Identification of potential SLE susceptibility loci in humans offers the opportunity for comparison with data from murine models of SLE. The majority of murine SLE susceptibility loci have been mapped in New Zealand hybrid models, with at least 12 located outside the interval containing the murine major histocompatibility complex, H-2. Three regions commonly identified by linkage in the New Zealand models are mapped to murine chromosomes 1, 4, and 7 (13, 25, 26). The murine chromosome 1 loci, Sbw1, Sle1, and Lbw7, are of particular interest. These loci map to a region syntenic with human chromosome 1q23–1q31 that contains FcγRIIA, the locus with the most convincing effect for linkage in our data. The murine chromosome 4 loci, Sle2, nba1, and Lbw2, map to human syntenic regions that include chromosomes 1p32–36 and 9p21, neither of which show evidence for linkage in our data. Linkage of SLE-associated phenotypes to murine chromosome 7 loci, Sle5, Sle3, and Lbw5, span a region with homology to human chromosomes 19q13, 11p15, and 15q11 and includes the D19s246 marker that gave a lod score of 2.05 in our data. Genetic susceptibility to SLE in both murine models and humans obviously is complicated, and linkage studies have yet to identify any particular susceptibility genes for lupus in either species. Whether or not both species share any of the same susceptibility genes for lupus can be known only after the genes are identified.

The linkage at FcγRIIA has potential to be the actual polymorphism responsible for the genetic effect. This biallelic marker encodes for an arginine to histidine change at position 131 of the FcγRIIA that alters receptor capacity to bind human IgG2 and, perhaps, influences clearance of immune complexes (4). Significant evidence for association was not present in African-Americans when unaffected family members or siblings were used as controls (χ2 = 0.5 and 1.7, respectively, P > 0.05). However, this result has not been adjusted for decreased penetrance and heterogeneity. Other candidates nearby that have been implicated in lupus include FcγRIIIB, FcγRIIIA, and the ζ chain of the T cell receptor (22, 23, 27).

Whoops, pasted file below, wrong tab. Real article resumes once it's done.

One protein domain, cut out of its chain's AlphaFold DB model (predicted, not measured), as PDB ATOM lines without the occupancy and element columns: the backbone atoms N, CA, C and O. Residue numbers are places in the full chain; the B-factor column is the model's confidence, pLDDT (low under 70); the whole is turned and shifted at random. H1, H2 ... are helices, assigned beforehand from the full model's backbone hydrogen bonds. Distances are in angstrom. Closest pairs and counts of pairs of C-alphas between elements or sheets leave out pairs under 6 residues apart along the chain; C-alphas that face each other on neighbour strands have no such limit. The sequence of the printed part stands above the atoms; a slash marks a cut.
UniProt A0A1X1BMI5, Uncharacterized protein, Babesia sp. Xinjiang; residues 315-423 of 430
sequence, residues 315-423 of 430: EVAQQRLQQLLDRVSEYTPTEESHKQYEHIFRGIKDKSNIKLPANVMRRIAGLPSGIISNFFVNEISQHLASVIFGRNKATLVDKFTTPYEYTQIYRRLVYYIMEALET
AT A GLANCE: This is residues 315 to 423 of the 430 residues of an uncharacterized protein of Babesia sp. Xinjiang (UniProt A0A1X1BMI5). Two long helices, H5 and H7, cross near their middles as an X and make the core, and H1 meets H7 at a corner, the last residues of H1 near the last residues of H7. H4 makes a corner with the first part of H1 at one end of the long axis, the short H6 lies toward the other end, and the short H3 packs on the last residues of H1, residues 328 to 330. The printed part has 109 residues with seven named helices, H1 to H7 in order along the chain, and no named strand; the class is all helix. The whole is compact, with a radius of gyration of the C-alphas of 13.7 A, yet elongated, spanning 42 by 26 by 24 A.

In conclusion, results from this genome scan demonstrate evidence for genetic linkage with SLE in African-Americans at 1q23 in a region syntenic to genetic effects also found in murine models of lupus (13, 25, 26) and at 1q41. Multiple loci throughout the genome are virtually certain to be involved in the genetics of SLE and racial origin is likely to influence the specific nature of these effects. Understanding the complex genetics of lupus and, eventually, explaining the biology of lupus undoubtedly will provide important opportunities for improving diagnostic methods, treatment and, perhaps, even strategies to prevent this genetically complicated autoimmune disorder.


We thank the patients and their families for their invaluable contribution and the innumerable friends who have referred pedigrees to us. The contributions of Ida Adams, Diana Bozalis, Kim Blythe, Tamara Filer, Teresa Hall, Sharon Johnson, Joyce Mauldin, Allen Molloy, Kevin Schoenhals, Stephanie Susedik, Ross Thanscheidt, and members of the Management Information Systems department at the Oklahoma Medical Research Foundation are appreciated. We thank Dr. Tim Behrens for sharing data before publication (24) and Dr. Jane Olson for critical review of the manuscript. This work was supported by the National Institutes of Health (AR42460, AI24717, AR-5-2221, AR42474, AI31584, AR01981, and AR38889), the Glenn W. Peel Foundation, the Leta McFarlin Chapman Trust, and the Oklahoma Center for the Advancement of Science and Technology (contract no. 5211). Equipment funds were provided by the Oklahoma Chapter of the Lupus Foundation of America and the Oklahoma City Junior Hospitality Club. The majority of this work was conducted at the Robert H. and Lynnie Spahn Center for Genotyping at the Oklahoma Medical Research Foundation. Some genotyping was performed at the National Heart, Lung, and Blood Institute Mammalian Genotyping Service in Marshfield, WI, which is supported by N01-HV-48141. Thirty pedigrees (Cohort A) were obtained from the Lupus Multiplex Registry and Repository (AR-5-2221) (see http://omrf.ouhsc.edu/lupus).


systemic lupus erythematosus, FcγR, Fc γ receptor
log10 of the odds for linkage